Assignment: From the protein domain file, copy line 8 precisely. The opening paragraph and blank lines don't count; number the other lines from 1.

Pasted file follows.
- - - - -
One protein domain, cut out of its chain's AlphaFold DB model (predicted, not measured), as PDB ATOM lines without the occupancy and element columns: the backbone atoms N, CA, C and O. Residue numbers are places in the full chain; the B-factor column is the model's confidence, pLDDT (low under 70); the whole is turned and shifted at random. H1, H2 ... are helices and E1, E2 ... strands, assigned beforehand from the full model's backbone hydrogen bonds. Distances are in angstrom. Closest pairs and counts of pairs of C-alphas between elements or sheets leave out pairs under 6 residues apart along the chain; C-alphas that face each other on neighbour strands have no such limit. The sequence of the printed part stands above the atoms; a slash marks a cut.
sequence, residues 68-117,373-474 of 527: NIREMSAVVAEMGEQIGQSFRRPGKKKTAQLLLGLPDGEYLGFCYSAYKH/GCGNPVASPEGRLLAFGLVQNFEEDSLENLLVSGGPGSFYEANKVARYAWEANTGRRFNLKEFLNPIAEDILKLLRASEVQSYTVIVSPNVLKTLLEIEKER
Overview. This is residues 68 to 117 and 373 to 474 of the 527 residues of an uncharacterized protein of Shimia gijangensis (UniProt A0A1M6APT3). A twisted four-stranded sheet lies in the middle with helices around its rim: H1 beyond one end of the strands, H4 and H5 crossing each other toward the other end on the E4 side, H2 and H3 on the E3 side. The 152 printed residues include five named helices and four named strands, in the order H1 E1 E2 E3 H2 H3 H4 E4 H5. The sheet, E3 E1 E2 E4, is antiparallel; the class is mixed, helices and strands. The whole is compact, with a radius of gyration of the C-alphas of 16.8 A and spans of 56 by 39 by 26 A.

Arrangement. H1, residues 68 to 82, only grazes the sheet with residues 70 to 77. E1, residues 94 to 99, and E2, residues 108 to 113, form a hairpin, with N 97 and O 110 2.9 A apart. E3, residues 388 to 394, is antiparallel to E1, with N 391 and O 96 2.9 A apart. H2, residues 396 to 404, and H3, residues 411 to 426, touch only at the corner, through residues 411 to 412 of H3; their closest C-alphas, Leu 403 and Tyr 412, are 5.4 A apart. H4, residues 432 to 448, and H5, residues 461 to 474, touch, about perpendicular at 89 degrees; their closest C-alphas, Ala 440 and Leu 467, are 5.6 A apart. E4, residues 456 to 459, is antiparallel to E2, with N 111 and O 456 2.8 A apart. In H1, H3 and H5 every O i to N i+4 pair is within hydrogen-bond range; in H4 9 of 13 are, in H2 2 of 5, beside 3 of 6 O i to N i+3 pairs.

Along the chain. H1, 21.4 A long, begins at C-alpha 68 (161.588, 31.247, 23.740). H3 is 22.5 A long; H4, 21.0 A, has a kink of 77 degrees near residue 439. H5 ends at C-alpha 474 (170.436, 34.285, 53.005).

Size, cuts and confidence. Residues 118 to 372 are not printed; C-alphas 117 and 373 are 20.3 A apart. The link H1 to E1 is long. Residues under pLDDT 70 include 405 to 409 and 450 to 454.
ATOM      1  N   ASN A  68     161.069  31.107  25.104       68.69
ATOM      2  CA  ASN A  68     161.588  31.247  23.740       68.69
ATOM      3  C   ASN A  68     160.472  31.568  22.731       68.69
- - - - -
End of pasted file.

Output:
ATOM      3  C   ASN A  68     160.472  31.568  22.731       68.69